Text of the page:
“This living room used to be wider; this balcony used to be more spacious. Of course your love, ya habibi, was as big as the whole wide world.” – Fairuz, “It Wasn’t Like This.”
In one of many songs written and composed by her son Ziad, Fairuz laments how different things around her once were. The living room, the lemons, the olives…even the soap was different! ‘Different’ undoubtedly implying ‘better’, and applying to everything from inanimate objects to the love of a dear one. Apparently, that someone’s love ended up as sour as the lemons…
Continue reading “The Good Old Days – أيام الزمن الجميل”
Note: Eye on the East has the pleasure to feature guest writer Ambassador Samir Chamma who in his Arabic article below pays a moving tribute to late Lebanese Ambassador Fouad Al Turk. In “Fouad Al Turk: Another of the Greats Leaves Us, Further Impoverishing Our Country,” Chamma remembers his friend and colleague as the distinguished diplomat, faithful patriot, champion of dialogue, poet and kind and generous human being he will always be known for. This article was also published in Lebanese daily An Nahar (July 22, 2012) and Zahle’s Al Rawaby weekly newspaper (July 19-24, 2012).
فؤاد الترك … وكبير آخر يغادرنا وتفتقر بلادنا
… وباكرا باكرا التحقت باثنين من كبار سفرائنا. احباك واحببتهما. قدّراك وقدرتهما: ادوار غره ونجيب صدقة.
امينا عاما للخارجية انتقض نجيب صدقة.، رفض غاضبا- اواخر الستينات القرن الماضي- ان يكون شاهدا لاتفاقية قاهرة، برؤيته الثاقبة رأى انها ستقهر بلاده فتوقّع مع توقيعها عليها اخذها الى درب جلجلتها وستأخذ معها القضية الى الجحيم. Continue reading “فؤاد الترك … وكبير آخر يغادرنا وتفتقر بلادنا”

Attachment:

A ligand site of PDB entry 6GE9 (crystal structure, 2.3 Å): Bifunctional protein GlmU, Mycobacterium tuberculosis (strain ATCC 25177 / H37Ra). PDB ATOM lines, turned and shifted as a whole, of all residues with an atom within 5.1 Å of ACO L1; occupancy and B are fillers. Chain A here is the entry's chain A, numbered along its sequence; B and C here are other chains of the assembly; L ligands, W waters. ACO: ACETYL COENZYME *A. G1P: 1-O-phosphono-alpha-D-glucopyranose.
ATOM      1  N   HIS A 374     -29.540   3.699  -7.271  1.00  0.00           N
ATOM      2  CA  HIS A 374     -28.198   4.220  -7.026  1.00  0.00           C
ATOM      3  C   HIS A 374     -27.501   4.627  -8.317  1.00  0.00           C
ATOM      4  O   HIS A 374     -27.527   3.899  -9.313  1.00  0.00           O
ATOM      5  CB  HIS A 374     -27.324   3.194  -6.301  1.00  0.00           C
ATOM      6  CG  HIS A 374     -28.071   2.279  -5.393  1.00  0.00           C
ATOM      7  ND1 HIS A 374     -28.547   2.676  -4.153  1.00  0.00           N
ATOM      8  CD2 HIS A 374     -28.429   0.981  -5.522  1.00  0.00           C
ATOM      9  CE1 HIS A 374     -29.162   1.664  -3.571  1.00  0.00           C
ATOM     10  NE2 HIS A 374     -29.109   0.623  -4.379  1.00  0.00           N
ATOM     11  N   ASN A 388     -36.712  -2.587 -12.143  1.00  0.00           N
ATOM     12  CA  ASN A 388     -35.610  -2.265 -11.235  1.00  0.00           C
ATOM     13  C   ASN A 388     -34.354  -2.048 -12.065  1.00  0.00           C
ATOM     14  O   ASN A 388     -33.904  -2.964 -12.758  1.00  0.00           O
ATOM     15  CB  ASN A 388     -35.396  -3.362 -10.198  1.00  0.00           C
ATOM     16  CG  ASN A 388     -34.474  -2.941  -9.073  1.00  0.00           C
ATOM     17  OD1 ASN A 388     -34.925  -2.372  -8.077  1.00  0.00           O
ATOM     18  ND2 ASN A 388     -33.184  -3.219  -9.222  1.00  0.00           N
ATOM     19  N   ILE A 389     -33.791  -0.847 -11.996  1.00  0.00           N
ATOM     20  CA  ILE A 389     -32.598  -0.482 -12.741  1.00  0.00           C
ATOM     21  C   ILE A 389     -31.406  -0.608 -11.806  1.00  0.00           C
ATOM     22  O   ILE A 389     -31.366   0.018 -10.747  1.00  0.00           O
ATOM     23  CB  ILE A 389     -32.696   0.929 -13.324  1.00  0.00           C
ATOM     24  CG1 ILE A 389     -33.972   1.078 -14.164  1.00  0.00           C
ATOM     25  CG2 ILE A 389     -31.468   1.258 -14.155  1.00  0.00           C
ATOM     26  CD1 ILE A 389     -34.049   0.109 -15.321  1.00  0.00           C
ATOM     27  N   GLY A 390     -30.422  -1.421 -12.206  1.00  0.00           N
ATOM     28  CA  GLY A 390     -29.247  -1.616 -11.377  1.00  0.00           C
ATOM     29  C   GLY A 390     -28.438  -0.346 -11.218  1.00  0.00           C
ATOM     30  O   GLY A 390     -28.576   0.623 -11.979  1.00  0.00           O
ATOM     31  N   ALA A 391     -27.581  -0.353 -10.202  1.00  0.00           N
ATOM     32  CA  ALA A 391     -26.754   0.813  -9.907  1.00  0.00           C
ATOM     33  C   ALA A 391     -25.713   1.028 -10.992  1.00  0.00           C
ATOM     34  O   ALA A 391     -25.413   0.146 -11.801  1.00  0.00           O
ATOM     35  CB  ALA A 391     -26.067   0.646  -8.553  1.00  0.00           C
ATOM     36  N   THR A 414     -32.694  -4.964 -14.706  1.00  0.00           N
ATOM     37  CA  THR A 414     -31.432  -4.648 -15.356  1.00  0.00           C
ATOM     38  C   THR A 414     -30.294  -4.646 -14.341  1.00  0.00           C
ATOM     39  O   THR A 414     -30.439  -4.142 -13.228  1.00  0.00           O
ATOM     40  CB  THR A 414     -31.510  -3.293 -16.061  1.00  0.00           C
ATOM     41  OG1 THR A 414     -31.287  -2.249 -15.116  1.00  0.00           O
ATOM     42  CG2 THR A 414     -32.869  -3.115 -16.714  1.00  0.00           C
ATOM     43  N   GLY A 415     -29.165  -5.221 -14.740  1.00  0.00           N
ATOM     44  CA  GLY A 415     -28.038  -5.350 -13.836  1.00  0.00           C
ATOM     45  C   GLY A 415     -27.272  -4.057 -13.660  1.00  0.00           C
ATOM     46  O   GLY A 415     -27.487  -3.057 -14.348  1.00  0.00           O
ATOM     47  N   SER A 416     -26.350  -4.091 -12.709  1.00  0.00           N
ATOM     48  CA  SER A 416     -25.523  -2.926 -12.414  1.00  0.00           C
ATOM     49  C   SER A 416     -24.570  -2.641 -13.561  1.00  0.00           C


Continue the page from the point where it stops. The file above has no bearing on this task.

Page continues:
I like to compare living in Lebanon to standing on quicksand. The longer you stay, the faster you sink in the bundle of developments, traditions, expressions and customs, slowly losing the precious perspective needed to be able to see things for what they truly are. Continue reading “Vocabulary of Failure”
If all roads lead to Rome, is Lebanon’s road to secularism doomed from the start?
When I look back at the beginning of our road to secularism, I see an empty path that slowly gained loyal adherents along the way. I see glimmers of hope from those that believed that one day, no matter how far, they would not be forced to go to Cyprus to have a civil marriage. Continue reading “The Road to Secularism – Part III”
As someone who believes that one must judge others not only by their words, but also by their actions, and for the sake of my credibility and convictions, I woke up on Sunday, March 20, 2011 with the intention of ‘putting my money where my mouth is.’ And so I joined what turned out to be the largest demonstration to date, of tens of thousands of fellow citizens, calling for the downfall of the confessional regime in Lebanon. Continue reading “The Road to Secularism – Part II”
If you happen to be in the Middle East these days without punching your fist in the air, calling for the downfall of someone or something, then something must be wrong. To be fair, the people of every single Arab country (and Iran) are/would be completely justified in doing so. Yet in the chaos and confusion of it all, there was one single nation standing out, that was apparently on the sidelines of all the action: Lebanon. Continue reading “The Road to Secularism”
From Bouazizi to Tahrir Square; trying to keep up between Manama, Benghazi, Tehran, and Sanaa; and before we turn our walls into live feeds of events in the countries that remain, I think of Lebanon… Continue reading ““When will we become Lebanese?””